I don’t see many wax benches here, so I thought I’d share mine. I fabricate with wax more than I carve. This is what it looks like when I’m creating, it is rarely any cleaner than this!
Hi Steve, I really enjoy this! You have a lot going on there. Is that a soldering iron plugged into a dimmer switch and it that the only tool you use for a wax pen? I like that idea because when my ancient wax pens finally go, I don’t think I’ll be able to find quality replacements. They’ve been repaired so many times, I don’t think they can take more. Lots of great ideas there, thanks for sharing.
- I wish the areaS that I do wax work in was as organized as yours
- I also would like to know about the solder iron (interesting)
- Do you make different tips for the soldering iron.
- The cord coming out or the reused burger container looks like a wax pen. How does it work
More questions but that’s enough for now.
I got the plans for this (very) handy rheostat from a mimeographed handout that J. Fred Woell gave out to us students at a Haystack workshop in the early-mid 1990’s! I have since lost his handout but just took mine apart to verify how it is wired (see photo). It has worked without issue for 20+ years. I’m glad I now have the plans as I really could use an second on the bench with a different tip. The nightlight is key to allowing you to turn down the juice to a low enough level that it works with wax.
I simply took an inexpensive lightweight Weller soldering iron, flattened the tip on the anvil (the tip appears to be copper) and filed it to the diamond shape you see. The tip has a slight curve at the end which comes in handy when working on fine details (I make mostly silver rings).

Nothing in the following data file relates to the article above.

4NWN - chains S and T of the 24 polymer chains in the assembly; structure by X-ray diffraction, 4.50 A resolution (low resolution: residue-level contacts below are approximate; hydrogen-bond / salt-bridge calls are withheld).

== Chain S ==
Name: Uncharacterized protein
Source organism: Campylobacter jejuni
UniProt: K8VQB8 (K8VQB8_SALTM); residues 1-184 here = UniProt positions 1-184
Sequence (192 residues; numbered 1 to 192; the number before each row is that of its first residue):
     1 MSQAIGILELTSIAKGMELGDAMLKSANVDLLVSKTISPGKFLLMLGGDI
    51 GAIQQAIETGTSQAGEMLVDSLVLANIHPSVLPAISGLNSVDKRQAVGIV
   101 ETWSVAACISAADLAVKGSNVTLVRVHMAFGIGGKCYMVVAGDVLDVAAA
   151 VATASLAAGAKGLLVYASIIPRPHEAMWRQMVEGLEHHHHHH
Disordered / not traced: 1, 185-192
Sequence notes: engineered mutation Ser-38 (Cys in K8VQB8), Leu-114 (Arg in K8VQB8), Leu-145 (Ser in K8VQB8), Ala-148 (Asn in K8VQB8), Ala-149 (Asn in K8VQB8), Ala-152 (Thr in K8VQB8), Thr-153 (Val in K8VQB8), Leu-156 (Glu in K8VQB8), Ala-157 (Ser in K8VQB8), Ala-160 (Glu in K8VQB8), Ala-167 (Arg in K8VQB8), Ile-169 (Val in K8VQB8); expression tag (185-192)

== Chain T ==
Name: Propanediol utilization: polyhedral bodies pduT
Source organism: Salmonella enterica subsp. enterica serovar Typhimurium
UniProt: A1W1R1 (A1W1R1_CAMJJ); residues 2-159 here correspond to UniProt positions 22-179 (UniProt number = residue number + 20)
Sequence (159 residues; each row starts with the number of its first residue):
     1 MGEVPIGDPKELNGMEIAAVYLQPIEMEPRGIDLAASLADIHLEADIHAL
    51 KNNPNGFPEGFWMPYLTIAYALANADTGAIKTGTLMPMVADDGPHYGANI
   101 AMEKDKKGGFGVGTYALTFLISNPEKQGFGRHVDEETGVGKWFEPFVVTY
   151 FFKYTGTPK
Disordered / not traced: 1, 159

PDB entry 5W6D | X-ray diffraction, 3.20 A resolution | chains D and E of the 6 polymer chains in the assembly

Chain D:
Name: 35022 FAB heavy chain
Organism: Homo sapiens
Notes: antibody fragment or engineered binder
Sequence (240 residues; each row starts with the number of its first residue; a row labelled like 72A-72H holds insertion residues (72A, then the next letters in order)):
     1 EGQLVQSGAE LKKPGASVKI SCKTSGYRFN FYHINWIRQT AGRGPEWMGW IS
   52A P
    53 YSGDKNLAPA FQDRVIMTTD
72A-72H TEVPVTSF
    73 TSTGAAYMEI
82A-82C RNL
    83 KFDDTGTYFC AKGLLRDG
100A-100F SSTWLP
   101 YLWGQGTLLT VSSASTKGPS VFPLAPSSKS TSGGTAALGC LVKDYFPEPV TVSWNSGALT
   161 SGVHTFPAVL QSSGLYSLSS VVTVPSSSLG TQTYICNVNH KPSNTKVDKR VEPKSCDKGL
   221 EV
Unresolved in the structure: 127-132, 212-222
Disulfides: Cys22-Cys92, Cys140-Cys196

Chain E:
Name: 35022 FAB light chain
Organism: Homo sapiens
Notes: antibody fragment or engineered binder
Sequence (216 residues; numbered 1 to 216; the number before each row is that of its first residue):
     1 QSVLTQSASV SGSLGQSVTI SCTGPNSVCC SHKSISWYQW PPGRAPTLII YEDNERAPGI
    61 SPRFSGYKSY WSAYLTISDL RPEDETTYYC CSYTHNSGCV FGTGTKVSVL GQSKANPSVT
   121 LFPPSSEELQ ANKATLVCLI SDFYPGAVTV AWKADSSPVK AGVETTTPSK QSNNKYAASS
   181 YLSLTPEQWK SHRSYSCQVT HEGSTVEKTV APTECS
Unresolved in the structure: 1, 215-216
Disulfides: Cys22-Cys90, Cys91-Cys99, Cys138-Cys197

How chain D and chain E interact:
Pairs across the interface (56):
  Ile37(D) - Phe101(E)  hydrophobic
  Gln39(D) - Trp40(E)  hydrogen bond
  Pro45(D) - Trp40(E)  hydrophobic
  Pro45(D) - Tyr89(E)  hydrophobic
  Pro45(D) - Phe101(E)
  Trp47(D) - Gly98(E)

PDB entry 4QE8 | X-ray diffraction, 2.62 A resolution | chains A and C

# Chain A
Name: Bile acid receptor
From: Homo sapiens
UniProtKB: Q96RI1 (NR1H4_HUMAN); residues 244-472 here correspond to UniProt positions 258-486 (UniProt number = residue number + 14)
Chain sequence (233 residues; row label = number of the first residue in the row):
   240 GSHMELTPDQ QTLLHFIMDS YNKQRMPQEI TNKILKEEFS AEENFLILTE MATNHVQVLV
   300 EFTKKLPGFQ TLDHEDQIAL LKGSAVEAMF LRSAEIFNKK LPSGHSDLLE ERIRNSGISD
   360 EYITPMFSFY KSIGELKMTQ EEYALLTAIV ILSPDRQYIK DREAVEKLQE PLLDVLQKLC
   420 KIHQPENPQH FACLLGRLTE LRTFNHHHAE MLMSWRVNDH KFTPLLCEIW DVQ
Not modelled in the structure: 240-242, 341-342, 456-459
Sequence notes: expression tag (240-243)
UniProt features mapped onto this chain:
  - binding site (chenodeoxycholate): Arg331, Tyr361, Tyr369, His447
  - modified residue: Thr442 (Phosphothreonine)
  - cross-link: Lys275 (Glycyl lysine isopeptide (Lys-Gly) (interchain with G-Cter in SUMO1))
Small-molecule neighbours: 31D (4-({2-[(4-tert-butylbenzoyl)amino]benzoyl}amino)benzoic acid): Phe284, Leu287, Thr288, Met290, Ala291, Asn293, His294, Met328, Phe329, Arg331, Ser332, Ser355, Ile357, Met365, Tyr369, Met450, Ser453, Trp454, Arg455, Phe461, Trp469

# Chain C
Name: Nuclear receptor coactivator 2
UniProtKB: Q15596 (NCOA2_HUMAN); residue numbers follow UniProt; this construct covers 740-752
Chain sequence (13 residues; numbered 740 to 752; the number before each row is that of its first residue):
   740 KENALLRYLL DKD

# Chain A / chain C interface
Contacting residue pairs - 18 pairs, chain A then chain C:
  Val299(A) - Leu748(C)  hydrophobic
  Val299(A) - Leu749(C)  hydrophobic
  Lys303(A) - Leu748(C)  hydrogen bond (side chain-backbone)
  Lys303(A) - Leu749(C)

I regularly use a Max Wax pen and my alcohol burner to heat metal tools.
I just saw this “Cray-Pen” being used by an encaustic painter a few weeks ago, so i paid $14 and got one! Very promising so far and you can screw on different tips (it comes with 2). I see no reason that the tips could not be modified/silver soldered, filed, etc. to get the shape that you need.
It is one of the most important parts of the studio, George Frederick Handel, the B-52’s, podcasts, Cartalk and so much more, it connects my phone to the speakers!
Thank you! Great information.
Your circuit diagram remind me of my setup for electro-etching.
I would guess that the night light is in parallel with the soldering iron so has no effect on reducing the juice; that’s done by the dimmer switch. But, and it’s a big ‘but’, the night light gives immediate visual confirmation of the amount of juice being fed to the iron.
I just watched a YouTube on parallel vs series circuits and you are absolutely right, the nightlight has no effect on reducing the current. In my mind, I always thought it was more than just an indicator. You are also correct that it is very handy to have that light to remind me that is is still on. I made a little mark on the dial to indicate the ‘sweet spot’ temp.
Thanks for posting the circuit diagram. I’m going to put it to use with a spare dimmer I’ve kept - and an old soldering iron.